Modern Australian

three things to consider if you're thinking about homeschooling your child

  • Written by David Roy, Lecturer in Education, University of Newcastle

This is the last article in our series on homeschooling in Australia. The series answers common questions including why homeschooling is on the rise and how outcomes of homeschooled children compare with those who attend formal schooling.

A successful homeschooling experience happens when children and parents know the expectations, set targets and enjoy it. In some families, one child can be home schooled while another attends a mainstream school – if those options suit the individual children. Homeschooling should be a deliberate choice.

That said, there are a growing number of so-called “accidental” homeschooled children in Australia. Families of these children feel there is no option other than to homeschool due to a lack of support in mainstream schools. This is particularly so for students with a disability or who have experienced bullying.

To homeschool, the child’s parent or guardian is the teacher (and de facto principal), and the home is viewed by authorities as a school. Parents who take on this challenge can be understandably worried if they have the time, patience, skills and money to provide a home school for their child.

Read more: Homeschooling is on the rise in Australia. Who is doing it and why?

1. Do I have the time and patience?

There is no specific amount of time families should be spending on homeschooling their child. Education departments recommend schools spend anywhere between between 40 to 300 hours of study per year (per subject) depending on the subject age and stage.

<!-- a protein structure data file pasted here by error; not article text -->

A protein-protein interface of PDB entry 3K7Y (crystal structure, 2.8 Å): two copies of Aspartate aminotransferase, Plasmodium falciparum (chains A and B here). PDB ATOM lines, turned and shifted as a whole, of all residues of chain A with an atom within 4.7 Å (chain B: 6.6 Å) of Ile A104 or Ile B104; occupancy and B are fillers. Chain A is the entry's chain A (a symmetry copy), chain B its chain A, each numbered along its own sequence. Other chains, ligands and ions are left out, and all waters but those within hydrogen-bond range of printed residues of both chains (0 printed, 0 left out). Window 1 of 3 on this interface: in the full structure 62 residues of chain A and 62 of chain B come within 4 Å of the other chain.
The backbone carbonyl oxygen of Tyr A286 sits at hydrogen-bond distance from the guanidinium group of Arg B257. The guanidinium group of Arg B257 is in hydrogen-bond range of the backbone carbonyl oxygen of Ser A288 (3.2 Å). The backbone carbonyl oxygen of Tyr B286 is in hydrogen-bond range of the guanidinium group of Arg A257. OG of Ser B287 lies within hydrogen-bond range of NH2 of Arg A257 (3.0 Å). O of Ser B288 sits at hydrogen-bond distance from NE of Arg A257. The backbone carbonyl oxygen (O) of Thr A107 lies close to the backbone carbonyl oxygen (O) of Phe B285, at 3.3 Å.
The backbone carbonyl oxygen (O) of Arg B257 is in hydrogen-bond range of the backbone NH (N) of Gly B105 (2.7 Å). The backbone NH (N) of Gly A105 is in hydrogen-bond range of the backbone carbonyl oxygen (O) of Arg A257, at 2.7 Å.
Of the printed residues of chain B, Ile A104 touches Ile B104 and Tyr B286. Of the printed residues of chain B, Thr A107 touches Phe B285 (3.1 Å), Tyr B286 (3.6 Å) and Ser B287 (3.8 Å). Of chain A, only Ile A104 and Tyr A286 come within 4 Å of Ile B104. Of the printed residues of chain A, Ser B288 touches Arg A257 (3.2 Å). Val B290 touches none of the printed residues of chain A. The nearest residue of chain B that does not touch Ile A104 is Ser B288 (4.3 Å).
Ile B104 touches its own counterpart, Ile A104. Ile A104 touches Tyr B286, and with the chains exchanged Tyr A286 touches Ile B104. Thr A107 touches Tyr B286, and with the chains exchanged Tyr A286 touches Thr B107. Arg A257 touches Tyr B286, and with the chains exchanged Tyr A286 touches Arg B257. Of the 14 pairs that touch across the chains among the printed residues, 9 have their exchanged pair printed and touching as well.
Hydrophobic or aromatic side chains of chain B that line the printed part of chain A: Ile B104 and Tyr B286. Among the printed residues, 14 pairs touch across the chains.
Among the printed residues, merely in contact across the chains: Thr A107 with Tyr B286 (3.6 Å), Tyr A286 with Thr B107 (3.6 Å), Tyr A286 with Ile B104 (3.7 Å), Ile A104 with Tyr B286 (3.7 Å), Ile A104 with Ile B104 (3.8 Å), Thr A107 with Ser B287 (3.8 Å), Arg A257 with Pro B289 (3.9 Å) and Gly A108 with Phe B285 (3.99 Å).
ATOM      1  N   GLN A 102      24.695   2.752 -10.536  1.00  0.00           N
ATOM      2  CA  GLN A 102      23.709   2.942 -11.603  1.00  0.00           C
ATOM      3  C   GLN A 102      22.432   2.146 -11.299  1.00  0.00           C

three things to consider if you're thinking about homeschooling your child It can take some time to find the right balance between parenting and teaching. from shutterstock.com

But homeschooling allows the learning experience to be tailored to the individual student. This means an activity that may take 30 minutes in a classroom could be completed in a shorter, or longer, timeframe. Rather than set specific time requirements, it’s better to have outcomes or goals based on the curriculum and the abilities of each child.

Children will need to develop an understanding of when a parent is being a parent, and when the parent is being an educator or facilitator. It’s important to delineate homeschool time from time simply being a family, even if any activity can become a learning experience. Finding the balance requires patience – be aware of this challenge before you start.

Research into homeschooling is still limited, but there are reports many homeschooling parents are qualified teachers, or have teachers in the family. These parents may already have the same skills as those in school. Some parents may wish to undertake short courses in education if they wish to improve their skills – although this will require time too. There is no requirement for a homeschool parent to have a teaching degree.

Read more: Homeschooled children are far more socially engaged than you might think

2. Do I have the money?

The government spends on average around A$13,000 a year on every child in a government school. Homeschooled children receive no funding support.

three things to consider if you're thinking about homeschooling your child Textbooks tend to get more expensive as education progresses. from shutterstock.com

The National Insurance Disability Scheme (NDIS) supports children with disability in a school setting, but there is little to no government support for children who are being homeschooled. This is even if a child is homeschooled due to disability issues. Figures show around one quarter of homeschooled children have special learning needs.